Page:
Tuesday, April 11, 2017

Grays Harbor County Coastal Futures Workshop

Hello Grays Harbor Co. Stakeholders,

Please save a date for April 18th 4-7pm at Grays Harbor College for the next in person workshop. A detailed agenda will follow, but for now we will plan to review the modeling progress we’ve made since we last met in June, including a walk through the initial scenario results.

Next Workshop:
Grays Harbor County Coastal Futures - Initial Results Meeting 
Date - April 18, 2017
Time - 4-7pm
Location - Grays Harbor College, Room 4134 
Light refreshments provided
Agenda to follow

Questionnaire:
Also, thank you to everyone who participated in the coastal development and planning questionnaire.  We will be following up with those of you who volunteered to participate in the Coastal Development and Planning work group to review the survey results (anonymous) and make decisions on how we will move forward on a few last details.  

We are looking forward to seeing you in April.

Best,
John and the CIRC team
______________________________
John Stevenson
Regional Extension Climate Specialist
PNW Climate Impacts Research Consortium (CIRC)
Oregon Sea Grant Extension
Twitter: @CIRC_Extension


Friday, April 7, 2017

April Calendar



We have a lot Events packed into the next weeks, here's a handy list with links.
Solutionary Rail April 20, 6pm at The Furford Center, 104 So Chehalis Street in Aberdeen (Entrance is at the rear of the building) 
Solutionary Rail is a Just Transition proposal for a green energy future, uniting diverse stakeholders, powering trains with clean renewable energy, and using railroad rights of way for high voltage transmission of wind and solar power. Learn more about this visionary yet do-able plan to decarbonize our transportation and energy infrastructure at solutionaryrail.org/summary.



Awake, A Dream from Standing Rock April 25, 7pm at Events on Emerson, 4th and Emerson Street, Hoquiam (Free to the public, donations happily accepted for the Indigenous Media Fund and Pipeline Fighters Fund.)
In 2016, Standing Rock, North Dakota became one of the most watched places on earth. Josh Fox James Spione Myron Dewey Digital Smoke Signals are honored to present a new documentary 'AWAKE, A Dream From Standing Rock,' which captures some of the many stories of the Native-led resistance against the Dakota Access Pipeline, which forever changed the way people approach the fight for Indigenous sovereignty and the resistance to fossil fuel infrastructure, Big Oil and climate change.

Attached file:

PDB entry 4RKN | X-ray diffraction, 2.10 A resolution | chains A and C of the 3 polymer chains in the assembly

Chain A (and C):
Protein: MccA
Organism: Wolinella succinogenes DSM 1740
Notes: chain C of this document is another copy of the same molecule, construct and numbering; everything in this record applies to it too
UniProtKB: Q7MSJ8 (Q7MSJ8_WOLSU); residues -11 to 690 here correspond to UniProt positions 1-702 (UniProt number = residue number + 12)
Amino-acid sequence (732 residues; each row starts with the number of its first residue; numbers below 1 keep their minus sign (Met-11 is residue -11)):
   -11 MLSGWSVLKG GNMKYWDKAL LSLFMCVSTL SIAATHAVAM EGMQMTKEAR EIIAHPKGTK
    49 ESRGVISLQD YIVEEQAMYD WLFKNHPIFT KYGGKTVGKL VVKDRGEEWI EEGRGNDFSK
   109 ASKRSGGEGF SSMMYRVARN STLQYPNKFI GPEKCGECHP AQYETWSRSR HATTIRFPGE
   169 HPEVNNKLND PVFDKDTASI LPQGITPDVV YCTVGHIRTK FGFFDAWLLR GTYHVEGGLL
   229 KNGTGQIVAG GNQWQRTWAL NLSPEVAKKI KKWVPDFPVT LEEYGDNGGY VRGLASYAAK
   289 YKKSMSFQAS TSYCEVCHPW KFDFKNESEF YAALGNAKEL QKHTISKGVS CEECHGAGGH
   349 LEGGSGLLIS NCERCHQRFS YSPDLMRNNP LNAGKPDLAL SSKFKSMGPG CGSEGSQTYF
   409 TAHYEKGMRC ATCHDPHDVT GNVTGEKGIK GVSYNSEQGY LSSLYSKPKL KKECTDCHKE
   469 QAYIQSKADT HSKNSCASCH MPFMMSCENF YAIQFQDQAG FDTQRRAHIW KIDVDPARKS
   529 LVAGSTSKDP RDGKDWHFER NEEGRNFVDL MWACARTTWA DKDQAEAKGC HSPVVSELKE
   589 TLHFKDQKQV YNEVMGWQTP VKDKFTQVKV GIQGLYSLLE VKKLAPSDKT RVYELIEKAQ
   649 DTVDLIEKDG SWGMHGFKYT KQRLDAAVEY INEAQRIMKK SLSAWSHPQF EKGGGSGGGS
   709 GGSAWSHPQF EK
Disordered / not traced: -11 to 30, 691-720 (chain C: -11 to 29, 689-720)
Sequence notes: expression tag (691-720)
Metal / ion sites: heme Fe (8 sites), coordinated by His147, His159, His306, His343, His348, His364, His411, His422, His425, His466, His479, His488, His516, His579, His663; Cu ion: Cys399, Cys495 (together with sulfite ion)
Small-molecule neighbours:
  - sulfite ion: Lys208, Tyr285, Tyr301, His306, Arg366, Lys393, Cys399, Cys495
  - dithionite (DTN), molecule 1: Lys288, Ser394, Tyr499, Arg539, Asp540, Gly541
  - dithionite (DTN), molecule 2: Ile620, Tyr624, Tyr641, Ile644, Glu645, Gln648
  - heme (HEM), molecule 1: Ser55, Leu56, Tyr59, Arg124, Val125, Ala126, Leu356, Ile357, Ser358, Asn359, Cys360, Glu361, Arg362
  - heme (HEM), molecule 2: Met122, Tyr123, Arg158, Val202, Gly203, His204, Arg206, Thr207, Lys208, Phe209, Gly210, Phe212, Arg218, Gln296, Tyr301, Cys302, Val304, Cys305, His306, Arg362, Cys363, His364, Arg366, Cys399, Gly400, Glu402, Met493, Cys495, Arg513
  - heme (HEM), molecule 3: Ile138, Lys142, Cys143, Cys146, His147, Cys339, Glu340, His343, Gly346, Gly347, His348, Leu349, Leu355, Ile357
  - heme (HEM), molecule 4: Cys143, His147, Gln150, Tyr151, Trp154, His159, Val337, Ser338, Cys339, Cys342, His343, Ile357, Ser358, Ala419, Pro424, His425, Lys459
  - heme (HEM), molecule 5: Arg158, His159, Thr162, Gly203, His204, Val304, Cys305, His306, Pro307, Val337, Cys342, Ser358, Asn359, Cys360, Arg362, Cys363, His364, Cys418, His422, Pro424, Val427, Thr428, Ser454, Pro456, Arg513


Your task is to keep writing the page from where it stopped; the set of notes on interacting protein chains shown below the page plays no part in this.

Science Event at Grays Harbor College





The People's Climate March for Climate, Jobs, & Justice April 29, 1pm Zelasko Park, between Heron & Wishkah at F Street, Aberdeen. 
This is a sister march in solidarity with the Washington DC March.
Join our 4th annual rally at Zelasko Park for music, Solar and Wind displays and speakers. Then we will gather tamborines, cowbells, drums, kazoos & train whistles as our People's Marching Band travels along Heron, cross to Wishkah and return to the rally. Free & Kid friendly! 
email Tammy for more info and Art Build times. cleangraysharbor@gmail.com



 ClimateBanner
Indigenous Climate Justice Symposium at Evergreen Longhouse May 4-5, 10am, 2700 Evergreen Parkway NW, Olympia.
The 2nd annual Indigenous Climate Justice Symposium will be held on Thursday, May 4 and Friday, May 5 in The Evergreen State College's Longhouse Education and Cultural Center. This year the Symposium theme is “A Time for Gathering.” The event is free and open to the public.

May 5-7, Hoquiam. After all that, you deserve to see what we are fighting to protect, so head over to Bowerman Basin and walk the Sandpiper trail at Grays Harbor Shorebirds and Nature Festival.

Thursday, January 12, 2017

Supreme Court finds in favor of ORMA- Major Win!


Quinault Indian Nation via QIN Environmental Defense
WA Supreme Court Decision Blocks Remaining Grays Harbor Crude-by-Rail Terminal:
State high court justices rule protections in vital coastal resources law applies
Olympia, WA—Today, the Washington State Supreme Court ruled a state law that protects coastal resources applies to crude oil export projects proposed in Grays Harbor. The decision will block the last proposed crude-by-rail terminal in Hoquiam, a project that planned to move millions of gallons of crude oil out of Grays Harbor and through Washington’s open ocean every year.
“The Quinault Indian Nation joins all of Grays Harbor in celebrating today’s monumental victory to keep crude oil out of our shared waters and ancestral territory,” said Fawn Sharp, President of the Quinault Indian Nation. “Like so many of our neighbors across the county, we envision a healthy and pristine natural environment and a thriving, clean, and sustainable economy. After four very long years of fighting for those basic ideals, today’s decision is a significant step toward achieving our collective vision.”
The state high court justices overturned a lower court ruling that the Ocean Resources Management Act (ORMA) did not apply to oil shipping terminals. The Court held:
“ORMA is designed to address environmental threats to our coastal waters and specifically addresses the threats posed by increased expansion of the fossil fuel industry along the Pacific Coast. … The language of the statute indicates that the legislature intended it to combat current environmental dangers and to preemptively protect the coastline from future environmental risks.”